How has Mexico’s securities lending market developed in the past year and what role does Nafin play?
The Mexican securities lending market first started in the mid-1990s. It has evolved since then and regulation adapted to be better aligned with international standards. Therefore, it has opened up to foreign investors.
Nacional Financiera (Nafin) is a development bank and is wholly-owned by the Mexican government. Nafin’s principle goal is to provide access to affordable financing to micro, small- and medium-sized enterprises operating throughout Mexico, a historically under-banked sector of the economy, as well as to contribute to the development of the financial markets.
In accordance to this, Nafin has the support of the Mexican government to promote and develop the securities lending market.
Nafin’s primary role in securities lending is to provide liquidity and access to this market to broker-dealers and banks through our programme, because many do not have the infrastructure in place to do these types of activities.
Most of the broker-dealers and banks do not have a dedicated securities lending desk and most of the transactions are done by the back office. Most participants don’t see it as an actual business, just from an administrative point of view to avoid defaults on settlement dates.
Can you outline Mexico’s regulatory framework?
We had a significant breakthrough in 2004 when a lot of our rules were given a major overhaul and made a lot more competitive. Before then the regulation was very strict in terms of collateral requirements. It was very expensive and didn’t incentivise the buy side to engage in this market.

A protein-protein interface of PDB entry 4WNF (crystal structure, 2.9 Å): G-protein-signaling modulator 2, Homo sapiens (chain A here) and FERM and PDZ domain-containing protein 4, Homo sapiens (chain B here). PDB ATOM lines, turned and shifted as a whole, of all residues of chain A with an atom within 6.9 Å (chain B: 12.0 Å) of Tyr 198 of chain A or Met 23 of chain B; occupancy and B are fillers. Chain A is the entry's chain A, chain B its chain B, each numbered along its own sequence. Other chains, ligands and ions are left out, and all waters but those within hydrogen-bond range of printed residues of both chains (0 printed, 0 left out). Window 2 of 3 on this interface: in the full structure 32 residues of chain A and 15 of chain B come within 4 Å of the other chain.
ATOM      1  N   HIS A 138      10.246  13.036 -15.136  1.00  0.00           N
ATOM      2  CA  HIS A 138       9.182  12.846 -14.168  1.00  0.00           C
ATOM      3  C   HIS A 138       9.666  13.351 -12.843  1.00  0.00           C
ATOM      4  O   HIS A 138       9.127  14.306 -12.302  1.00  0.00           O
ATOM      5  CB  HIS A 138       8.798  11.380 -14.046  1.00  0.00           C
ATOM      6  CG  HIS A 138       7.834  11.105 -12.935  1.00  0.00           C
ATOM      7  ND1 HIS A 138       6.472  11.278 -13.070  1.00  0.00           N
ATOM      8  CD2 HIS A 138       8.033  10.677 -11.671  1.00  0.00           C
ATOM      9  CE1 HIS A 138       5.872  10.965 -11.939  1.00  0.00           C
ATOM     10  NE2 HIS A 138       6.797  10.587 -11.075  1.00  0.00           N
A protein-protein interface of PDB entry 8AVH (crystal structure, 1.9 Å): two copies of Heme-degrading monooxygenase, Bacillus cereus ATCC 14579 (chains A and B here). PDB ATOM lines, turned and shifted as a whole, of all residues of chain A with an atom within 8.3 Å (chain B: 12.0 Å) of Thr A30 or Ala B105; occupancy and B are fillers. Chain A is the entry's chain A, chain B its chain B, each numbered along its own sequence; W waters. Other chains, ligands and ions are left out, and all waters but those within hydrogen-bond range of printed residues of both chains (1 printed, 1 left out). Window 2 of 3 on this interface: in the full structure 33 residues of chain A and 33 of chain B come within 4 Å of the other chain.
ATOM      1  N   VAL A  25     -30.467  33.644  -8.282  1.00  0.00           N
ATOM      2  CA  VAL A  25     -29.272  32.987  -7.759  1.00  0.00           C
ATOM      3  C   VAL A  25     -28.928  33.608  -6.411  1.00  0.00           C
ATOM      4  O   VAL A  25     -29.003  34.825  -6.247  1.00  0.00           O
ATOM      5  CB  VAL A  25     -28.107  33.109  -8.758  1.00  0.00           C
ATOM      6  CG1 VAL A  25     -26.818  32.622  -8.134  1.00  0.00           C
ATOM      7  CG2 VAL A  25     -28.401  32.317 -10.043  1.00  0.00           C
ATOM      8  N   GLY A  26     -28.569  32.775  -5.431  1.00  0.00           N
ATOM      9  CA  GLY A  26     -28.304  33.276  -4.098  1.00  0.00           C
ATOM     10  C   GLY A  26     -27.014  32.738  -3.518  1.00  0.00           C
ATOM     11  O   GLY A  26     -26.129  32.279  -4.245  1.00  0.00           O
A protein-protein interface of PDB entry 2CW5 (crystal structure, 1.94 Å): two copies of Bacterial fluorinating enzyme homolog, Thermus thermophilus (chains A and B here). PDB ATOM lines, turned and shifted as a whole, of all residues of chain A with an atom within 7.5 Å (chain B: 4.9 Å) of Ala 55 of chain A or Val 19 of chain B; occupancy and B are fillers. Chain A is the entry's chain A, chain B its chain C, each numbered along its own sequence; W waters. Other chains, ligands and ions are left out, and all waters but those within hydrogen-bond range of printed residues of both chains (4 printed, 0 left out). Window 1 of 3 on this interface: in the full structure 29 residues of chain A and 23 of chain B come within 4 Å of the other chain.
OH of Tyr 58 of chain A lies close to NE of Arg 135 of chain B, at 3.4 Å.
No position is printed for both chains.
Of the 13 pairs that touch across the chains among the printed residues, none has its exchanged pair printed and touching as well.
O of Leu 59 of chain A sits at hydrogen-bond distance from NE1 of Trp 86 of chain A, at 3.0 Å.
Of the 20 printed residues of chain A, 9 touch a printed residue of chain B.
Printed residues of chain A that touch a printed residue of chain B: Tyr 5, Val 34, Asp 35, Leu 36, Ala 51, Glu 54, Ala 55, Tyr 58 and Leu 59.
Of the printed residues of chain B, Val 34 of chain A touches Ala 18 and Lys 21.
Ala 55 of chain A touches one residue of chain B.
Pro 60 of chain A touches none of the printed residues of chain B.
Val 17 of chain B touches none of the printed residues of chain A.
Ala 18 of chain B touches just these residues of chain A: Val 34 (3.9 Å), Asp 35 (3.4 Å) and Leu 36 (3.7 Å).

You were also unable to trade bilaterally and had to conduct transactions through a system called Valpre, which is part of the local depository trust company (INDEVAL) that mainly tended to focus on equities.
Now, with the new regulation, you’re still able to use this system but the market has also been opened up to anyone that has a trading platform that facilitates securities lending, and at this stage we only have two local platforms in Mexico.
It was also during this overhaul that international transactions were allowed and the standard agreements such as the master securities lending agreement and the global master securities lending agreement were recognised for bilateral trading.
As part of that initiative, the collateral requirements were also loosened to be more in-line with international standards.
Are the government and regulators fully on-board?
At Nafin, as a government-owned bank, we have the mandate to help develop the Mexican financial market. Therefore, Nafin supports the financial market through re-stimulating securities lending for all the same liquidity and efficiency benefits that you see in existing markets. It’s in everyone’s interest to see the securities lending market grow in an efficient way that draws in more market participants.
This is to achieve greater liquidity and more transactions not only in the securities lending market but in the equities and fixed income markets as well, resulting in a more efficient and mature Mexican financial market overall.
Some large market participants have tried for several years to encourage securities lending but it hasn’t yet fully realised its potential. The Mexican market still has a lot to offer in this regard.
When the new regulation was issued in 2004, there was initially a greater interest in Mexico from international investors.
The Risk Management Association held a conference in 2008 focused on the Latin American region and brokers and banks started to do some trades. However, this activity slowed down after a while.